---

Yesterday, Spooky drove down to her parent's farm in Saunderstown, and she took some very encouraging photographs of spring, including apple and blueberry blossoms, wild flowers, and Spider cat:















All photos Copyright © 2009 by Kathryn A. Pollnac

Comments

( 10 comments — Have your say! )
sovay
May. 11th, 2009 04:29 pm (UTC)
Worse case scenario, I fax 100+ pages to my editor, but I'm hoping very much that it doesn't come to that.

Fingers crossed. I assume they will tell you whether the galleys have arrived or not?

It's called "Fish Wife," and I added 1,035 words to it yesterday.

Sounds promising to me . . .

I was especially impressed by "The Box," a grim sort of adult fairy tale, like something that might have come from Angela Carter's travels in Japan.

Oh, nice. I will keep an eye out for it.
greygirlbeast
May. 11th, 2009 04:30 pm (UTC)

Fingers crossed. I assume they will tell you whether the galleys have arrived or not?

Yeah. I'm waiting right now to hear if they come in with the afternoon mail.
humglum
May. 11th, 2009 04:50 pm (UTC)

Oh, nice. I will keep an eye out for it.

If you have Netflix, you can stream it. Otherwise, I'd imagine any of the better video stores in your area should have a copy.
sovay
May. 11th, 2009 05:02 pm (UTC)
Otherwise, I'd imagine any of the better video stores in your area should have a copy.

Thanks!
beerdiablo
May. 11th, 2009 04:54 pm (UTC)
Option for the Galley
Rather than faxing - a copy shop should be able to make a PDF using a copier [might have to break it up in batches, depending on capacity], then you could email it. It probably won't be color but could work.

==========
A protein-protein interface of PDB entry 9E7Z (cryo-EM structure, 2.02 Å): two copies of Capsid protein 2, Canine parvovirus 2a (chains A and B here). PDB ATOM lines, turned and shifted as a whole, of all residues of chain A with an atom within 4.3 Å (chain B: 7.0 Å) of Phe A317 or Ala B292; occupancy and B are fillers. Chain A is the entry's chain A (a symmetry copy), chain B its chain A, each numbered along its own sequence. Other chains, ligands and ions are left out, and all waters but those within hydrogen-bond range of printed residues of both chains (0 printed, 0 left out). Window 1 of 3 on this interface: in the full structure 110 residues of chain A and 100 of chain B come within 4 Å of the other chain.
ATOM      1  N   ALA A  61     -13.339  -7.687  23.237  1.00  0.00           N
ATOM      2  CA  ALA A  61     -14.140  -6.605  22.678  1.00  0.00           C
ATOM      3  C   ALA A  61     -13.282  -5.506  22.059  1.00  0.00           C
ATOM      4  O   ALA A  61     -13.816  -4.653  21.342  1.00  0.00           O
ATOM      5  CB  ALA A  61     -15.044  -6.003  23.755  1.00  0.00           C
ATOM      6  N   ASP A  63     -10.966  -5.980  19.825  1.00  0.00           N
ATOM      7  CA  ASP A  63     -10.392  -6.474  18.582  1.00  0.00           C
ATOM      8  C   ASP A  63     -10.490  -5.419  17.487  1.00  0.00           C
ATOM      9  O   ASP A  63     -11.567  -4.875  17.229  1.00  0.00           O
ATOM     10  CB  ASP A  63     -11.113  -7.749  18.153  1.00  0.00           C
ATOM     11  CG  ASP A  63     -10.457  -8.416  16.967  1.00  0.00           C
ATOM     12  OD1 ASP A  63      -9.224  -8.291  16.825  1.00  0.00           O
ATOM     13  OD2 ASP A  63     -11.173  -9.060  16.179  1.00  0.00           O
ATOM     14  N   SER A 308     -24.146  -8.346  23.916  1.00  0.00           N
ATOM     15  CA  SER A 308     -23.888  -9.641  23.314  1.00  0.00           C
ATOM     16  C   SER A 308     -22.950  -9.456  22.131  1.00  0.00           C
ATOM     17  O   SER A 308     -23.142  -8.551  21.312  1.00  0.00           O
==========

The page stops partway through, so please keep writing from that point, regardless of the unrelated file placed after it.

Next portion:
greygirlbeast
May. 11th, 2009 04:57 pm (UTC)
Re: Option for the Galley

Rather than faxing - a copy shop should be able to make a PDF using a copier [might have to break it up in batches, depending on capacity], then you could email it. It probably won't be color but could work.

Hmmm. Interesting option. Thanks. Colour isn't an issue, as all I have are photocopies of the corrected pages.
mr_earbrass
May. 11th, 2009 05:02 pm (UTC)
Good luck with the galleys; I'm overnighting mine tomorrow via FedEx because the USPS sketched me out with a late delivery the last time I sent something important. I'm pretty sure FE is way more expensive, though...

As a Miike fan I have to say you started with one of his best--that segment schools most of his full length features, in my opinion. That said, he's an interesting director who is as fearless as any contemporary artist I can think of. American critics often dismiss him as being all shock and no substance but while he undeniably loves the outlandish and the offensive I feel there's a depth to his work that is often overlooked. He's equally at home with children's fantasy films like The Great Yokai War as he is with filthy, mean-spirited satire (Visitor Q, Ichi the Killer), and what he accomplishes on a budget is pretty damn impressive. His Audition is way more fun the less you know about it, and I'd also highly recommend Gozu and his Dead or Alive trilogy--particularly the final entry.

He also made his English language debut with an entry in the Masters of Horror series that featured Billy Drago, who would be the poor man's Julian Sands if Sands himself hadn't already become the poor man's Julian Sands.
ardiril
May. 11th, 2009 06:04 pm (UTC)
"send it insured, with delivery conformation"

This is almost guaranteed to make anything arrive late with today's USPS. For the cost of insurance and delivery confirmation, you might as well FedEx it overnight. You still write it off your taxes either way.
easter_lane
May. 11th, 2009 11:11 pm (UTC)
I appreciate Miike more in small bursts than I do his full length pictures. While "The Box" is awesome, his entry in the
Masters of Horror series, "Imprint", is phenominal. The visual language is simply stunning.
humglum
May. 11th, 2009 11:48 pm (UTC)

his entry in the Masters of Horror series, "Imprint", is phenominal. The visual language is simply stunning.

We almost watched that one, too. It's definitely going to be seen soon.
( 10 comments — Have your say! )